AUGUST 29, 2001
Room for improvement
I have to say that in terms of disappointments, which I include in every review, Bryce offered very few. Rendering speed, of course, can always be improved. And more procedural objects could always be added. But for me the one thing that I think detracted from the experience of using Bryce was the interface. It's been improved, no doubt, but there's still room for more improvement.
In terms of appearance, the interface is actually quite nice. But in terms of function, in many cases, you'll find that functions can be accessed only through little dots or icons not really related to the function they represent. I would like to see a customizable interface in the next update, including the ability to add nested functions to the main interface and the ability to add text labels to icons.
Second, when you mouse over an icon in the main interface, explanatory text appears in the lower left corner of the screen; however, in subsections, such as the Motion Lab and Sky Lab, you get no indication whatsoever as to the function of a given button.
Third, I would like some standard interface elements added in, such as the ability to move and resize windows, more functions accessible via menus, etc.
I'm not saying that every interface should resemble Photoshop. Just that icons should be linked to function in a memorable and logical manner, that users should be able to make adjustments to the interface to make it work better for them and that in no case should interface design get in the way of the work.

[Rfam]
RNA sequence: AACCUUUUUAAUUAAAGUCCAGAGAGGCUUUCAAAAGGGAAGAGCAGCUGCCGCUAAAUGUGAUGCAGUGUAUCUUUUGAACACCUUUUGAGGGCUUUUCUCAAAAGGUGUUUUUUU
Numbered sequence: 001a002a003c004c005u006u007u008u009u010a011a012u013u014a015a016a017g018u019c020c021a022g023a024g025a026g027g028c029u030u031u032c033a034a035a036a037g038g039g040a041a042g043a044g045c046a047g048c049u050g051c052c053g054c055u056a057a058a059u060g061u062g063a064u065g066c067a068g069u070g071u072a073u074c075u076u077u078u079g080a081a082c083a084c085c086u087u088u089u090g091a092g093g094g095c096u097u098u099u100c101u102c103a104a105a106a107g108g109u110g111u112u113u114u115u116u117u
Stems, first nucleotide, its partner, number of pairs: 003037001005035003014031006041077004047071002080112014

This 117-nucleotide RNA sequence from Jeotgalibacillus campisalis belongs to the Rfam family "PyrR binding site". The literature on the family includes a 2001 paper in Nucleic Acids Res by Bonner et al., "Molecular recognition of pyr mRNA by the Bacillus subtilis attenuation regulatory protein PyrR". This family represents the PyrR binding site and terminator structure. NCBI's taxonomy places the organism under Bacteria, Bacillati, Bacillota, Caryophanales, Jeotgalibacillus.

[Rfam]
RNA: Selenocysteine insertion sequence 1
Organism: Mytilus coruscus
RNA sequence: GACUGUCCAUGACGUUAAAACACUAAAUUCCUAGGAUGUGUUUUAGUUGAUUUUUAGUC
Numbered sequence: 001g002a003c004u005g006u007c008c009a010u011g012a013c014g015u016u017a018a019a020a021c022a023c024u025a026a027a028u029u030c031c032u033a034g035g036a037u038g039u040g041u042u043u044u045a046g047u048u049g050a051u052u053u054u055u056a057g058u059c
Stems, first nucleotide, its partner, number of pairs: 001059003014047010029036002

As for the capabilities of the program, I have to give high marks. As it should be, the creation of hills, plains and bodies of water is simple but with enough customizability to allow you to be as creative as you want to be. Beyond simple terrestrial features, I also have to give high marks to all of the individual workspaces (Light Lab, Sky Lab, etc.) for their ease of use and sophistication. Animation is also very easy, with several automatic animation features (such as cloud movement), which can also be keyframed. In other words, you can set the rate of movement for clouds and then keyframe the rate of movement later in the timeline, all within the Sky Lab workspace.
Finally, the rendering features in version 5 have gained some great additions, particularly in the areas of depth of field and volume lighting and atmospheres. The network renderer is also a critical addition to this process for times when you need to render large, complex files with maximum ray tracing (256 rays per pixel), which can take an enormous amount of time to complete on a single machine. I really came into this review expecting not too terribly much from Bryce's rendering capabilities, figuring I'd focus more on the creation and editing tools. But, in the end, the renderer impressed me. It puts out some very nice looking images. The improvements to the quality of the renders have made the rendering engine a bit on the slow side, but hopefully this is a matter of optimization for a forthcoming update.
Corel has done a great job of taking Bryce to the next level in version 5 and bringing it further into the realm of professional 3D tools. Long-time Bryce users will appreciate all of the new features of the program, and new users should be delighted by the sophistication of this program. For those who need software for developing 3D worlds and animating them, I give Bryce 5 a strong buy recommendation.
Bryce 5 is available for Macintosh, Mac OS X and Windows for $299 for the full version, $149 for the upgrade. For more information, visit http://www.corel.com.
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Dave Nagel is the producer of Creative Mac and Digital Media Designer; host of several World Wide User Groups, including Synthetik Studio Artist, Adobe Photoshop, Adobe InDesign, Adobe LiveMotion, Creative Mac and Digital Media Designer; and executive producer of the Digital Media Net family of publications.